Watercolor Musings: More Than a Painting Trip: A typical fruit stand in Western Samoa
In May 2000, I traveled with another artist to Western Samoa. It was to be a 2 week trip ...
Tuesday, August 23, 2011
|A typical fruit stand in Western Samoa|
In May 2000, I traveled with another artist to Western Samoa. It was to be a 2 week trip but my artist friend, Lucy, had to return home since her house had sold and she needed to attend to necessary business. That meant that I was alone the second week as there was not an airline seat available and only two flights a week go to Apia, the capital.
Being by myself meant that I did more visiting with the people there and I learned some very interesting things – about my own country.
During that first week we met Ray, a taxi driver, who took us to those areas out of our walking range. So for the second week, I set up several days so Ray could take me to some of the more out of the way places. One day we drove around the entire island and we had time for a long visit.
Ray was a very ambitious man. He had 3 taxis, a rental business in machinery and was getting ready to expand his rental business to party supply. In contrast, a young man who visited with us when we first arrived was trying to find a way to gather more money in addition to his regular job. He had asked Lucy for a loan and when she asked him what he could do to earn some extra he said he could fish. Well, everyone fishes there and fish are available all over the island.
|The home or fale (fall-ay) of the matai on tiny Monono Island.|
Ray was a huge contrast to that line of thought, looking for ways to provide a service that was unusual and needed. He told me that his ideas were as a result of living in Hawaii and Los Angeles for a few years. That exposure to entrepreneurship in the United States was the catalyst for his work back in Samoa. He was so successful that his father-in-law asked him to assume the title of Matai or high chief of the large extended family. That was a huge compliment as the Matai is handed down to either a man or woman according to the family line and they are responsible for the financial health of the family and well as the one to mete out necessary discipline. That discipline even extends to being sure that the family members take good care of their property. Ray told me he was flattered but wanted to do for his own family before he took on the responsibility for the whole extended family.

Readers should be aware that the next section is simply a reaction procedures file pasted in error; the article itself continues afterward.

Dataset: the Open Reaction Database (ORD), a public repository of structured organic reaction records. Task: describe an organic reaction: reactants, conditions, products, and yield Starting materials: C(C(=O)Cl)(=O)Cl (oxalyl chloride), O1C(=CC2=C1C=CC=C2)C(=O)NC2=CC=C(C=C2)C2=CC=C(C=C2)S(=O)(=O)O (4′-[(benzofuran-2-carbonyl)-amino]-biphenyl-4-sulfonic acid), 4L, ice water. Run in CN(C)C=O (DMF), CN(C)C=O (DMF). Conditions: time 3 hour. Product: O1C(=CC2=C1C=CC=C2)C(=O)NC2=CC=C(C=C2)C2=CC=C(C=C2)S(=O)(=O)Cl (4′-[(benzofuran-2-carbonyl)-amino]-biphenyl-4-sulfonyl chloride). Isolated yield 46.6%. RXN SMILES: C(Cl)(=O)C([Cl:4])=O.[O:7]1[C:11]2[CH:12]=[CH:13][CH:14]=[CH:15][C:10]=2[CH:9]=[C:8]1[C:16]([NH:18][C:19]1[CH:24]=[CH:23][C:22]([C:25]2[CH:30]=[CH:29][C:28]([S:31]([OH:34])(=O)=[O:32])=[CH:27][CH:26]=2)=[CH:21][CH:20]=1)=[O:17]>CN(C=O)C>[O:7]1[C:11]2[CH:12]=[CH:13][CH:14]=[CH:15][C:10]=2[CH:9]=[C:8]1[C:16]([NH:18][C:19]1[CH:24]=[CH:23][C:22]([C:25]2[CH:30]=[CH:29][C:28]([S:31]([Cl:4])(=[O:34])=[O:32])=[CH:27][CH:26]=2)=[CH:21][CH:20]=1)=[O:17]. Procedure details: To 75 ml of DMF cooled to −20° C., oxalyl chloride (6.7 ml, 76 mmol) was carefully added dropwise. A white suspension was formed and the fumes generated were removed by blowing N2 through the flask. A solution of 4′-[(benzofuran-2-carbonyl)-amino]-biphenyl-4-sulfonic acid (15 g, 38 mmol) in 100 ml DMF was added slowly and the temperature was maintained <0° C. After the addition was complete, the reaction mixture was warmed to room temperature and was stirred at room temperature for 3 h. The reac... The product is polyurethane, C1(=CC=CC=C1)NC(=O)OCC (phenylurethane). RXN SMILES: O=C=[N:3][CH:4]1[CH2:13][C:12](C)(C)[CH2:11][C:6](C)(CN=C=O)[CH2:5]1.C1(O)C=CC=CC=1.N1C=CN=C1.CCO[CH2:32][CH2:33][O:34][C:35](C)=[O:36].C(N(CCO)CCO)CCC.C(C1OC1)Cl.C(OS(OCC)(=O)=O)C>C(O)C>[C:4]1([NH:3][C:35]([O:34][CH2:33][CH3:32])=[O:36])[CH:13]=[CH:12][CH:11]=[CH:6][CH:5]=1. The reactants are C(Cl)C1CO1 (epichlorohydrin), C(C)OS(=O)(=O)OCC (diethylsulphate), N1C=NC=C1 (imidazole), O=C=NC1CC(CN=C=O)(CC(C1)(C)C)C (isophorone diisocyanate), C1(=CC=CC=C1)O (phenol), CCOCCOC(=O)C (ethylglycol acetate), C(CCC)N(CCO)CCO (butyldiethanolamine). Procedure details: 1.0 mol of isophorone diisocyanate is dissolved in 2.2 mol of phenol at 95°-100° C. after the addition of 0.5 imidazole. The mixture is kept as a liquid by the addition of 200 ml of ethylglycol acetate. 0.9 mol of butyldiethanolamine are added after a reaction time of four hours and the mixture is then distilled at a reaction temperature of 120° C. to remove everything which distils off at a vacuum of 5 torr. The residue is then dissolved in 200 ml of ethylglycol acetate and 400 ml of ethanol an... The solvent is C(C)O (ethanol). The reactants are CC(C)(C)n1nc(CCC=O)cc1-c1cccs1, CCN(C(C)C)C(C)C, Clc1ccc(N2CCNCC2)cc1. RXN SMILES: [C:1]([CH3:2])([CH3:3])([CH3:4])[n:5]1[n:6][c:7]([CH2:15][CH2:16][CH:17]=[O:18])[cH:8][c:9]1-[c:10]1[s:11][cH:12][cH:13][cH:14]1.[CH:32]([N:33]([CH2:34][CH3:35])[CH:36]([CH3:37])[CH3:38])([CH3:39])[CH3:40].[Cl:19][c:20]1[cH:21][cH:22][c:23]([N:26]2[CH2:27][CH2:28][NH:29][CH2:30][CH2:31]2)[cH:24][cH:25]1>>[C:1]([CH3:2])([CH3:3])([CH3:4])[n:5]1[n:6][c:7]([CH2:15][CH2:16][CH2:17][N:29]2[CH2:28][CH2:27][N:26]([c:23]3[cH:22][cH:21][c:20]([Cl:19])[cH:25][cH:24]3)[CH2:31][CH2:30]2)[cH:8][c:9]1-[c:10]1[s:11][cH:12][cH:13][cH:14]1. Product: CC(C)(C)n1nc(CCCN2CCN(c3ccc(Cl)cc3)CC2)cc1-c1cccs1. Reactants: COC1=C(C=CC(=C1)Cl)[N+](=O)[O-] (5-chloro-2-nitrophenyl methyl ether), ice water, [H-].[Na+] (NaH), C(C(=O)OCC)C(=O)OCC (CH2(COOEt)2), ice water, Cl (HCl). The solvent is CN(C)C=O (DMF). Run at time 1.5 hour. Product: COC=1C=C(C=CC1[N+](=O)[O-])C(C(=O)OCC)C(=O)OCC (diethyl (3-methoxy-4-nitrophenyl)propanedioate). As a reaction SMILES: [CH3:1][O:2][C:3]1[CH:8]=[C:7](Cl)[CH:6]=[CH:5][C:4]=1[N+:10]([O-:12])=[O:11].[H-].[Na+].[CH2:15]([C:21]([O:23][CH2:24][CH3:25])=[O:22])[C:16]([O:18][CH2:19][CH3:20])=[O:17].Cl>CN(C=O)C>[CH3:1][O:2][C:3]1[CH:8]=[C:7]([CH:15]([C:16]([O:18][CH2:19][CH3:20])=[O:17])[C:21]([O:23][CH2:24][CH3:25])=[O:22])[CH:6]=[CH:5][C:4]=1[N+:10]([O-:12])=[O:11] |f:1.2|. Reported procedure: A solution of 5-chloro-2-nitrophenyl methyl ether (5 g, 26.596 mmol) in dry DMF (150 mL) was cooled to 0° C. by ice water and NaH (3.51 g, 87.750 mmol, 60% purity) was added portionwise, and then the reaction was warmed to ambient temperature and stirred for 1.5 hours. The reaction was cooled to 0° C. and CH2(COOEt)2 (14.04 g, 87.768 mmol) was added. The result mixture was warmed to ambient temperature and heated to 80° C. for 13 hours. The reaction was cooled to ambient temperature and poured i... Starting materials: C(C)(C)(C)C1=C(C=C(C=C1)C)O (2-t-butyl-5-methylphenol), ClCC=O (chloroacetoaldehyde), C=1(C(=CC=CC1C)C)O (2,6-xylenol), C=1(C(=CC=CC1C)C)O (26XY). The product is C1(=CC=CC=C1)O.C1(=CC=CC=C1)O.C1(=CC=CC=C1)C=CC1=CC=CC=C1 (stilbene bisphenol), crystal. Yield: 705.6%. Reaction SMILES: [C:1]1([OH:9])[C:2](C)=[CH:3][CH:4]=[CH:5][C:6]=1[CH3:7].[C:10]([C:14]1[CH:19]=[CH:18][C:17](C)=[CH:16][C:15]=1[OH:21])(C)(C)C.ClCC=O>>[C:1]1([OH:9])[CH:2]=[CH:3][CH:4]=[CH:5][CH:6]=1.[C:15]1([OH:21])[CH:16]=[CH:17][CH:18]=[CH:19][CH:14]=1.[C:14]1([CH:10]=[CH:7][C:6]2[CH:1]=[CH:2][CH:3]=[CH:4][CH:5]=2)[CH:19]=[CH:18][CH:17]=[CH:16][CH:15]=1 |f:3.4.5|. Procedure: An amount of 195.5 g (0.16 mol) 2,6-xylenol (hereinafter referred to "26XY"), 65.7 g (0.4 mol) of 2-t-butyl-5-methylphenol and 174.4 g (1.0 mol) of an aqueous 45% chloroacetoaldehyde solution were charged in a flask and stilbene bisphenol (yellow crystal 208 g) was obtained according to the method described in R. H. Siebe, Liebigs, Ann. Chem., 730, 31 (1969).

I realized how much we take for granted because of our childhood environment. Perhaps we may be too critical when judging other cultures because of our assumption that they have the same opportunities. I had two examples of young men - one with a limited view on how to achieve his goals and the other who because of his travel had a clear idea of his path to financial independence.
This was one of the more fascinating and unusual painting trips I have taken.
Tuesday, August 9, 2011
Taking a sketchbook along on travels, near and far, is a super way to build powerful memories. Added to that is your ability to be entrtained and patient when the inevitable interruptions occur. Here are pages selected from journals going back over 25 years.
Moorea, French Polynesia
|Moorea - Included are a recipe for bread and a sketch of the bouquet on our table.|
I got elected to keep a journal of a trip to several islands in French Polynesia with 5 other artists in 1985. At the beginning I made the pages more writing and less drawing. That changed over the course of the trip. As is somewhat common, this sketchbook has a recipe included. Food has a way of creeping into my journals.